The reaction to the supercommittee's epic failure this week to address the spiraling debt has been surprisingly muted on Wall Street and Main Street, in part because astute observers there have concluded that Congress may accomplish more by doing nothing when it comes to the deficit.
If partisan gridlock prevails in the next year or so, as seems likely in a presidential election year, about $7 trillion in tax cuts and spending programs will expire under current law — enough to eradicate the deficit problem by 2014 — well ahead of the most ambitious plans offered in Congress.
While the expiration of major measures such as President George W. Bush's tax cuts, higher Medicare payments for doctors, cuts in Social Security payroll taxes and the alternative minimum tax would jolt the economy, given the increasing dangers of the accumulating debt, some analysts say that may be preferable to the gimmicks and small compromises that the supercommittee was considering to keep those budget-busting programs in place.
The Congressional Budget Office recently estimated that the budget gap would be nearly eliminated within a few years if programs sunset as scheduled, with tax revenues rising to about 21 percent of economic output from today's 16 percent level, and spending falling to about 22 percent of output from today's 25 percent level.
"If they still remain in gridlock and are unable to pass legislation for 10 years, we're actually in pretty good shape really," said Josh Gordon, policy director of the Concord Coalition, a deficit watchdog group, despite widespread disappointment and dismay over yet another missed opportunity to address the deficit in Congress.
The biggest chunk of the expiring provisions is Mr. Bush's $4 trillion in tax cuts, which President Obama last year agreed to extend temporarily through 2012. While Mr. Obama wants to maintain the tax cuts for the middle class, he has vowed to veto any bill that extends about $1 trillion in tax cuts for top earners, saying the wealthy should contribute like everyone else to debt reduction.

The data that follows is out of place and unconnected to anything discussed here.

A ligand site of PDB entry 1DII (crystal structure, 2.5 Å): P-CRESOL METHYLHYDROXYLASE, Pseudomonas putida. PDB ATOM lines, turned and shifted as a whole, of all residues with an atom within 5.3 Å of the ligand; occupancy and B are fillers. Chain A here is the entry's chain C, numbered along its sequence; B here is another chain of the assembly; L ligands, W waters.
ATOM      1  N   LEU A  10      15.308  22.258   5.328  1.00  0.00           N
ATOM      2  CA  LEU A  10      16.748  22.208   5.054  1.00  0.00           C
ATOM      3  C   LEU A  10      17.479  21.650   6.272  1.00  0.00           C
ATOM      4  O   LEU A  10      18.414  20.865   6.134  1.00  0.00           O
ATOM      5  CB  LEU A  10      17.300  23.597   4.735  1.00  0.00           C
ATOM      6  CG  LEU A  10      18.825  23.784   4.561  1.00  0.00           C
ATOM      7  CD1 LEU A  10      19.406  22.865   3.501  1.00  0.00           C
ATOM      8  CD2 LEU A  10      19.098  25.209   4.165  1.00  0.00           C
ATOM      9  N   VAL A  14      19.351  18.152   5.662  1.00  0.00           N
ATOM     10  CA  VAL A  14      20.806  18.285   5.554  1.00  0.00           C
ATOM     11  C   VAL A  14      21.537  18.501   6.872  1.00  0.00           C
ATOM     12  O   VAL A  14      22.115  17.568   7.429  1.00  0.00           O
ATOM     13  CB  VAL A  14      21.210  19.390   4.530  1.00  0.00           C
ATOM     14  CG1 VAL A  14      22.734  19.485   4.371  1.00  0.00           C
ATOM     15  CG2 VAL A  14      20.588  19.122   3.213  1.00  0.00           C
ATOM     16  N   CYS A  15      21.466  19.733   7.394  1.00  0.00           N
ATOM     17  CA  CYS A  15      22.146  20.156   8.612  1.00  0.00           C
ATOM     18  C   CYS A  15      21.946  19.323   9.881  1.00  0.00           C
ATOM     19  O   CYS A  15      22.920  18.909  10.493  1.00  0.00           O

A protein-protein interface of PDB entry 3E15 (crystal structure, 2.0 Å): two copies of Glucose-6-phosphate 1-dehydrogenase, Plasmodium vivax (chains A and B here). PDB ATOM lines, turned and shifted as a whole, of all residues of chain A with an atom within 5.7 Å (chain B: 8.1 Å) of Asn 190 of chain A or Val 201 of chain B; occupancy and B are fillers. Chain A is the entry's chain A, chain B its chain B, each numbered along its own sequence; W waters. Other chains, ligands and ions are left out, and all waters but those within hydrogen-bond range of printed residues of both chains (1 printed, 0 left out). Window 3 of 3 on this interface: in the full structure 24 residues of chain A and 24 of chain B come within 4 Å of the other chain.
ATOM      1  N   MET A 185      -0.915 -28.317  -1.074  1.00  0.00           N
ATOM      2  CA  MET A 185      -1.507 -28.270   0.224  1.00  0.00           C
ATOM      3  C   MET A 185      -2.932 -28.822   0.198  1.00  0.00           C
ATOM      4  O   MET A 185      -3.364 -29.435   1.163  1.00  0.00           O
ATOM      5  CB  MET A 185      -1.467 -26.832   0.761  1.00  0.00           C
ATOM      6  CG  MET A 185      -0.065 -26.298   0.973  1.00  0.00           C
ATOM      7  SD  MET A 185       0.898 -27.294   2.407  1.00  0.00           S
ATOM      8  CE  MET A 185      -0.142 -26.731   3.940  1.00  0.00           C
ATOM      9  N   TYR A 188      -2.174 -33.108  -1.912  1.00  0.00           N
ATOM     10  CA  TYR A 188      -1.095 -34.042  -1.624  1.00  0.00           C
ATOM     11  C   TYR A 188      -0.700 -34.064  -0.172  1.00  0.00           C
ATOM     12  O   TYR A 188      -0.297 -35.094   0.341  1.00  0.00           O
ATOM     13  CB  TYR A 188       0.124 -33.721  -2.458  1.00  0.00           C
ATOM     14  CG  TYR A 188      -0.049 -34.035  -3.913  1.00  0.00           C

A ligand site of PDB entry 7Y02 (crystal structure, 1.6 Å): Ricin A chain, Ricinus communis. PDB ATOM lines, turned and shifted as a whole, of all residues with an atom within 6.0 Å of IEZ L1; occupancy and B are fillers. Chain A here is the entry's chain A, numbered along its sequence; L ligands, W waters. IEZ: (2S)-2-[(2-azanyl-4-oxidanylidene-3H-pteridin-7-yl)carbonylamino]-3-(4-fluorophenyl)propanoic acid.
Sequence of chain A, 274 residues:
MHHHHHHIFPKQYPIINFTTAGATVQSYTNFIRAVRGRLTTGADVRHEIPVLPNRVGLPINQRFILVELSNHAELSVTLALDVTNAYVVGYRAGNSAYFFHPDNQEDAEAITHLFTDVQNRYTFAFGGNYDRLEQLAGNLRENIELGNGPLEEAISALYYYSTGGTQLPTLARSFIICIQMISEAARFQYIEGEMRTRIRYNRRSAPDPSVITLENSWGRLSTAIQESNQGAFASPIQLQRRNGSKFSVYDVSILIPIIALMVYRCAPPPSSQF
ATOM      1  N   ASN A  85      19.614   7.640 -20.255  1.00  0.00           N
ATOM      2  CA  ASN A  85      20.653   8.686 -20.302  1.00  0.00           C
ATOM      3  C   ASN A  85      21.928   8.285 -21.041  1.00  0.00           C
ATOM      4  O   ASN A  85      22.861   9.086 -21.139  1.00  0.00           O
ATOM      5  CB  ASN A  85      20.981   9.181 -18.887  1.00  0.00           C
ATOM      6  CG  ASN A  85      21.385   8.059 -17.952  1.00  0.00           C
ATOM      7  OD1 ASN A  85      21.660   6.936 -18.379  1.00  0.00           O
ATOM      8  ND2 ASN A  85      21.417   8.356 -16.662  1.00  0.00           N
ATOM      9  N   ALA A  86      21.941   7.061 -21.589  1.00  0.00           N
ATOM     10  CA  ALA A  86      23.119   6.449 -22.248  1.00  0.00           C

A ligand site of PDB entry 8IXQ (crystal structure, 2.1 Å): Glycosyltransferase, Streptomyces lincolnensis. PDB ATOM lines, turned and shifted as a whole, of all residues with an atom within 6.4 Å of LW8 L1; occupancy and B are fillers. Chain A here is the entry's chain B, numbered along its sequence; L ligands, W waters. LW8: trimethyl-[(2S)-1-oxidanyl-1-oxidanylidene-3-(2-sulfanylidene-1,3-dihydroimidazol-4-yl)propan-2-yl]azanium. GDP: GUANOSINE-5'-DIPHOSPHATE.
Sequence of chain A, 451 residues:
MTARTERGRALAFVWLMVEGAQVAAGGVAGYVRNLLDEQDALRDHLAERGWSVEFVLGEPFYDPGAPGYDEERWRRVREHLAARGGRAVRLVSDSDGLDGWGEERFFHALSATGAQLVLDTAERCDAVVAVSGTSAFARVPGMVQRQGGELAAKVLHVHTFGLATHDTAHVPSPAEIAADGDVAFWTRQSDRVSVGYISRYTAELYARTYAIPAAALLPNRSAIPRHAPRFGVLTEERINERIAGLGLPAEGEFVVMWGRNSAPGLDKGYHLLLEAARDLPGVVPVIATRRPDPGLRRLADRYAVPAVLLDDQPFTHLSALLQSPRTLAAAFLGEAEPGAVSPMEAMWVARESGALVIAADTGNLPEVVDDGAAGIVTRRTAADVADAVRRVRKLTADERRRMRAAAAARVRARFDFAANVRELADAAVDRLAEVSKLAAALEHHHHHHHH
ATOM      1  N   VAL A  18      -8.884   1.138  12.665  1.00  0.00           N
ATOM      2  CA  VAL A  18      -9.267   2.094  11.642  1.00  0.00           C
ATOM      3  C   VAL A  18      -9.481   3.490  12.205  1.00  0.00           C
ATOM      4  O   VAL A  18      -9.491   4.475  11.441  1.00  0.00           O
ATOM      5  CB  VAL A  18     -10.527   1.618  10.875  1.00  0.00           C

Also starting in 2013, $1 trillion in automatic cuts in defense and domestic discretionary programs will be triggered as a result of the supercommittee's failure, and Mr. Obama has promised to veto attempts by some in Congress to try to roll back those mandated cuts.
Other hefty-priced measures are due to expire at the end of this year, including legislation shielding doctors from a 30 percent cut in payments under Medicare — the biggest entitlement program targeted for deficit cuts by Republicans in Congress.
About $160 billion in "stimulus" measures enacted last year also will end in December, including a 2 percent cut in payroll taxes and extended unemployment benefits. Measures to shield middle-class taxpayers from the Alternative Minimum Tax also will end at that point.
Although it may be "unrealistic" to expect Congress to allow many of these popular programs to expire, Mr. Gordon said, gridlock over how to extend them remains deep and legislators will be under tremendous pressure to find ways to offset their enormous cost. The offsetting budget cuts inevitably prove contentious and can prevent an agreement.
If Congress tries to extend the budget-busters without offsetting their costs, Wall Street analysts say they almost certainly would be punished with further downgrades of the nation's credit rating and considerable market turmoil. Standard & Poor's Corp. downgraded the U.S. by a notch from AAA this summer, roiling the markets and setting off a record drop in consumer confidence.
By contrast, when news broke Monday of the supercommittee's failure, the market reaction was muted, with the Dow Jones industrial average initially plunging more than 300 points but then recovering to end down 240.
Moody's Investors Service, which has not as yet lowered the Treasury's AAA rating, said Wednesday that maintaining the spending caps, automatic discretionary cuts and other disciplines put in place during this summer's debt-ceiling debate will be critical to maintaining its top rating for the U.S.
Moody's added that letting the Bush tax cuts expire would for the most part resolve the near-term deficit problem and eliminate further pressure on the nation's once-perfect credit rating.
"Tax revenues will rise significantly if there is no change in the law," Moody's Vice President Steven A. Hess said. "The upward trend in the ratio of federal debt to [economic output] could well be reversed in the middle of the decade" without the Bush tax cuts, although over the longer term, unsustainable growth in entitlement programs still must be addressed.
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